Faith Awa Maji, Lafia
Worried by the surging increase of new cases of the novel coronavirus pandemic in Nigeria, a Vaccinologist and a Public Health Epidemiologist, Dr Akyala Ishaku said, the country need to redouble its effort by engaging Community Health Workers in the COVID-19 Response.
Dr Akyala who is also a Senior Lecturer with the Nasarawa State University, Keffi, stated this on Saturday while interacting with The Sun correspondent in Lafia.
He noted that the current Coronavirus Disease (COVID-19) outbreak has affected over 200 countries including Nigeria which is one of the largest respiratory disease outbreaks affecting several countries simultaneously and a novel strain of Coronavirus (SARS-CoV 2) has been identified as the causative agent.
He said sequel to the advice of the International Health Regulation Emergency Committee, the Director-General of World Health Organization (WHO), declared the COVID-19 outbreak a Public Health Emergency of International Concern (PHEIC) on 30 January 2020 and characterized it as a pandemic on 11 March 2020, hence the need for effective engagement of community health workers for an appropriate response to COVID-19.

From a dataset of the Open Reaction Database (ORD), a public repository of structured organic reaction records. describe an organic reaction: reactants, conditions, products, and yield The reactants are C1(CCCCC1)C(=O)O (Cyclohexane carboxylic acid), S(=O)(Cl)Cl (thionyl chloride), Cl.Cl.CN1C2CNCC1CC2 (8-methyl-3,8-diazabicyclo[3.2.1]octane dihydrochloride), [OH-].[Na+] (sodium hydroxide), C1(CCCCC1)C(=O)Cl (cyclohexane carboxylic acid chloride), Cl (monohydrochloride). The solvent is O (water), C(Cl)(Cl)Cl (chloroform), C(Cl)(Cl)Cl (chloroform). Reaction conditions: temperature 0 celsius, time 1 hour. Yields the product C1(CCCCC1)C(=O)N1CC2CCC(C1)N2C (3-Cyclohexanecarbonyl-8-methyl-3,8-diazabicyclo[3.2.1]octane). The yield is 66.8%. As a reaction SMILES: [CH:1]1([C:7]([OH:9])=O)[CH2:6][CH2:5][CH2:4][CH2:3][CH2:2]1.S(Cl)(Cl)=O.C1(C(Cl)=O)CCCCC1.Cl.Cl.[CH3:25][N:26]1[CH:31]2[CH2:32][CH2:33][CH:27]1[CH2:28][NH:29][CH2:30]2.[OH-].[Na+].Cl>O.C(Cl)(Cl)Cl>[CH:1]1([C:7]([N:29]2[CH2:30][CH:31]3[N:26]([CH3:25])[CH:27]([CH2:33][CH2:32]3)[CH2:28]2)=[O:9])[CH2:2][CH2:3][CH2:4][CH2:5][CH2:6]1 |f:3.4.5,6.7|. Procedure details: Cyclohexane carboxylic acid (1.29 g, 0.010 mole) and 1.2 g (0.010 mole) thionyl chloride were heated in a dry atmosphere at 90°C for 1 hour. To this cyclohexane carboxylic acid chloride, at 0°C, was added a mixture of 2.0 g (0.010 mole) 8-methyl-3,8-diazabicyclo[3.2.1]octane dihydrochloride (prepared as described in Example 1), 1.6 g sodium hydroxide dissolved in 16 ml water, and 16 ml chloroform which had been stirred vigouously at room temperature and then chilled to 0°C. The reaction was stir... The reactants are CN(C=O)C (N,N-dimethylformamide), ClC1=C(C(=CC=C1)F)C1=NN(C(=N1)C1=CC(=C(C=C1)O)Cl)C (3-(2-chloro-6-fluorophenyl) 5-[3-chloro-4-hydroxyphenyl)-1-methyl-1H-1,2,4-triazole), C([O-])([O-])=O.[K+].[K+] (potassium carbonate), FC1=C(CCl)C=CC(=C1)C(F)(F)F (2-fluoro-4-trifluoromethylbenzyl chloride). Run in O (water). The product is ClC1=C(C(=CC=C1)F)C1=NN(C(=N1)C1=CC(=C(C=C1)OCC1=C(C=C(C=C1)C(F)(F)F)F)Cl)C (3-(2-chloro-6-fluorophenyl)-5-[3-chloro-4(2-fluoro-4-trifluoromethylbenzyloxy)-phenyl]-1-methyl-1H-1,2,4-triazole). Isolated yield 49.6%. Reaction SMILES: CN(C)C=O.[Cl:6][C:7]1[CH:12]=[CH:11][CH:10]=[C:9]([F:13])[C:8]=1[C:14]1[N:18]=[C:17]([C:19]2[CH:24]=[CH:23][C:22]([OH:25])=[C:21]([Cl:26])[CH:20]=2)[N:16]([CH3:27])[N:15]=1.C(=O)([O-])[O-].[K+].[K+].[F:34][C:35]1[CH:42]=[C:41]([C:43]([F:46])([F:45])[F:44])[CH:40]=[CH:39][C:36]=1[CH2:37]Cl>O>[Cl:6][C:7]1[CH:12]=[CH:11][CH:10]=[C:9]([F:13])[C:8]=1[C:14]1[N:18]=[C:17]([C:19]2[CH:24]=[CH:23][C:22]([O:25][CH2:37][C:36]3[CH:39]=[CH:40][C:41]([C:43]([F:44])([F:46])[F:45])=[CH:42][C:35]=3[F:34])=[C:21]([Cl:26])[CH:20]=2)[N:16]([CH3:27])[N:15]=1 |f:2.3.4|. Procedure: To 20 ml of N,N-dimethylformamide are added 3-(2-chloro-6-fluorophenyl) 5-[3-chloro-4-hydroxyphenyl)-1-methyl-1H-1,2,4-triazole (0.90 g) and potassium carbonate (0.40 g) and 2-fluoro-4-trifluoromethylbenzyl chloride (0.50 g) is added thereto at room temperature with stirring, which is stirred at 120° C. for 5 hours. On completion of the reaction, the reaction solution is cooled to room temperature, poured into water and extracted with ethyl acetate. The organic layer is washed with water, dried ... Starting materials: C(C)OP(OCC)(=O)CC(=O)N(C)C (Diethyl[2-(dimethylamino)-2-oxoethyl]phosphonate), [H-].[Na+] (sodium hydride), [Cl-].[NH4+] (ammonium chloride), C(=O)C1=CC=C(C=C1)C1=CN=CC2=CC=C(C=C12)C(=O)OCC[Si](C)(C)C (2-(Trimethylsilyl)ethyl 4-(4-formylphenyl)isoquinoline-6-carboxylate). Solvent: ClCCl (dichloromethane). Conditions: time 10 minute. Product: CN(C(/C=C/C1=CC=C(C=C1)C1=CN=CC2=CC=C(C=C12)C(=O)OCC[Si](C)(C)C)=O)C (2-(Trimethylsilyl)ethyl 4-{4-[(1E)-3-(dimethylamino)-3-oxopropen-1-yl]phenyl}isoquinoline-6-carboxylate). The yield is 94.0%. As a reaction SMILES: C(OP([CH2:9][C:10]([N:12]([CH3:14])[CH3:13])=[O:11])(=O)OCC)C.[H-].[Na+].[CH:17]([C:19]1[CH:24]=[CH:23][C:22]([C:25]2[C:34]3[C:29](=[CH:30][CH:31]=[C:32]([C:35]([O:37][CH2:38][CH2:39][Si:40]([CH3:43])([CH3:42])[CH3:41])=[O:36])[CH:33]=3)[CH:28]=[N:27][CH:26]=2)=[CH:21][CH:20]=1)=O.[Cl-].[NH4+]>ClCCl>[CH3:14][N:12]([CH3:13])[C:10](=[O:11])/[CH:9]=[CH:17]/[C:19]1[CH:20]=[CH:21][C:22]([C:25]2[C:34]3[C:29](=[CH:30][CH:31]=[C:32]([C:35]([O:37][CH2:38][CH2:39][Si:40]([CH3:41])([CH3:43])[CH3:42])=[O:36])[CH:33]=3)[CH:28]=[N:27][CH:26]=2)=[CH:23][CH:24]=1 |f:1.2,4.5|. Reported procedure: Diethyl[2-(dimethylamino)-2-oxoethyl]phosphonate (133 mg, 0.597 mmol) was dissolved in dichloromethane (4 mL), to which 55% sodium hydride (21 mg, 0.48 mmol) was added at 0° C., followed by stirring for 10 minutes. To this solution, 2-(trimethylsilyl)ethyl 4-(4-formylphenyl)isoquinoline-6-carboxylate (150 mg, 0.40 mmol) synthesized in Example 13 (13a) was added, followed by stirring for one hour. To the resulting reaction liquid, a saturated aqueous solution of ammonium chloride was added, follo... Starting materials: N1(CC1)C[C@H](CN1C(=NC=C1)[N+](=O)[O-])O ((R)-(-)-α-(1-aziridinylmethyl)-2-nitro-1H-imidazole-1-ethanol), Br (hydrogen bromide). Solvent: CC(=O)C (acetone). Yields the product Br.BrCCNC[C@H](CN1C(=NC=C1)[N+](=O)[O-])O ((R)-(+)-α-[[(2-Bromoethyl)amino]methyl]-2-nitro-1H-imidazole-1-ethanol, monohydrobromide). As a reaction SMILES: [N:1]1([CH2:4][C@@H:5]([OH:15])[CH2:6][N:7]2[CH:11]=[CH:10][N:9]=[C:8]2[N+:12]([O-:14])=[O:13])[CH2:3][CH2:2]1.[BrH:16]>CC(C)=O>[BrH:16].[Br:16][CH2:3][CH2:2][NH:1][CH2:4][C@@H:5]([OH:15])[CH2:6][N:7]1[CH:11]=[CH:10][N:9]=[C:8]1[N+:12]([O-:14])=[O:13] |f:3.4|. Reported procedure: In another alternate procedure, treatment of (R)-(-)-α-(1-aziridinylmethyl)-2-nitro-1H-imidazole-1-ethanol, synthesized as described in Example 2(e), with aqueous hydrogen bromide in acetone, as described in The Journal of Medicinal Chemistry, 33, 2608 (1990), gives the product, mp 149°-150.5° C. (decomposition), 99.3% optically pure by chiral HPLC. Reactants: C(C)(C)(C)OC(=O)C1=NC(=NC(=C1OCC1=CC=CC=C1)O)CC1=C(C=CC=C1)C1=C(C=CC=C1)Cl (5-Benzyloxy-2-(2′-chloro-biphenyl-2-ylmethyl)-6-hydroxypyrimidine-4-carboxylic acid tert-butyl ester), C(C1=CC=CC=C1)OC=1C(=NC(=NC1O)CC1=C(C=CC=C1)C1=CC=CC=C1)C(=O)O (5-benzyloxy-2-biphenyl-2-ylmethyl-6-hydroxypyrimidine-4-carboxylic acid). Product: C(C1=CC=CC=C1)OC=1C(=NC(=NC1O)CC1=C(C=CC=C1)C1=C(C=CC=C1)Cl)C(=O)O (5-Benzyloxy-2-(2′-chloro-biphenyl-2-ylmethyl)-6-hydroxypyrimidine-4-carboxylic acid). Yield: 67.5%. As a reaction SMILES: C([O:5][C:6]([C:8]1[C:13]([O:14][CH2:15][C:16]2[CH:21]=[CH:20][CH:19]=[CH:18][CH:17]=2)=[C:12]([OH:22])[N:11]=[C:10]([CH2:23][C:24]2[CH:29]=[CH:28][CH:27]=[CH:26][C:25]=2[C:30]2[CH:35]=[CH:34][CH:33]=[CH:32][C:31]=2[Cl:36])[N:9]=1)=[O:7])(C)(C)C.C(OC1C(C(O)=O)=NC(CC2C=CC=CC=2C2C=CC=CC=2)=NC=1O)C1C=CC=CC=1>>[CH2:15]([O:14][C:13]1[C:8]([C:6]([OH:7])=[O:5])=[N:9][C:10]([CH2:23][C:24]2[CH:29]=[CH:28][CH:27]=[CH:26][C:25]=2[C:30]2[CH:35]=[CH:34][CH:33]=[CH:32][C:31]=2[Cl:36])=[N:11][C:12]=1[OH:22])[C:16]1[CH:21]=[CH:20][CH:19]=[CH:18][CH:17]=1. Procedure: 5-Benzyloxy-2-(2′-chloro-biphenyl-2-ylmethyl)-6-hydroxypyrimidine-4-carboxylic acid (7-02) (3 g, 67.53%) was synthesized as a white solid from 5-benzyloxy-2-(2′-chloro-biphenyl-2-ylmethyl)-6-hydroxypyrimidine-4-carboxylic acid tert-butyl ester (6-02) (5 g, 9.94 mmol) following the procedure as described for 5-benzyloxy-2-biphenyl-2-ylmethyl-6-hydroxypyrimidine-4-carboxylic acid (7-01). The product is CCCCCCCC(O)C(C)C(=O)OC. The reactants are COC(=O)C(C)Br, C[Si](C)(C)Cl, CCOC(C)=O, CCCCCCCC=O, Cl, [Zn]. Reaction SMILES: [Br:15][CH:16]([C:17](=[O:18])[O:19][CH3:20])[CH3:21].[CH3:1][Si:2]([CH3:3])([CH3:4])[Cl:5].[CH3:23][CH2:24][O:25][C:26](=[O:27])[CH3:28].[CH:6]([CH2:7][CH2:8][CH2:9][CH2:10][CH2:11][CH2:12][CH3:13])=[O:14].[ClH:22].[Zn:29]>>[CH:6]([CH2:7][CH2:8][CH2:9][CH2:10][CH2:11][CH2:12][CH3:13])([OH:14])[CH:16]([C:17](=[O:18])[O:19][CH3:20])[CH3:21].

“Going by COVID-19 and daily epidemiological reports from the website of the Nigeria Centre for Disease Control (NCDC) from 27 February 2020 till 3 May 2020 (Epidemiology week 7 – 17) to describe the outbreak, there is evidence of ongoing and increasing community transmission of COVID-19 infections, inadequate testing capacity and overwhelming of health resources.
“Nigeria’s COVID-19 situation has revealed infection of several health workers in the face of existing critical skilled health workforce shortage.”
According to Dr Ishaku, with the increase of new COVID-19 cases and a huge number of contacts to be traced, it is recommended that the government needs to promptly bring in Community Health Workers on board, deploy rapid epidemic intelligence and scale up the use of mobile Apps for contact tracing.
“This will result in an effective and coordinated response to the ongoing outbreak, sustain routine health services especially at the community level, reduce morbidity and mortality, and preserve health indices gains already made in the health system,” Dr Akyala Ishaku added.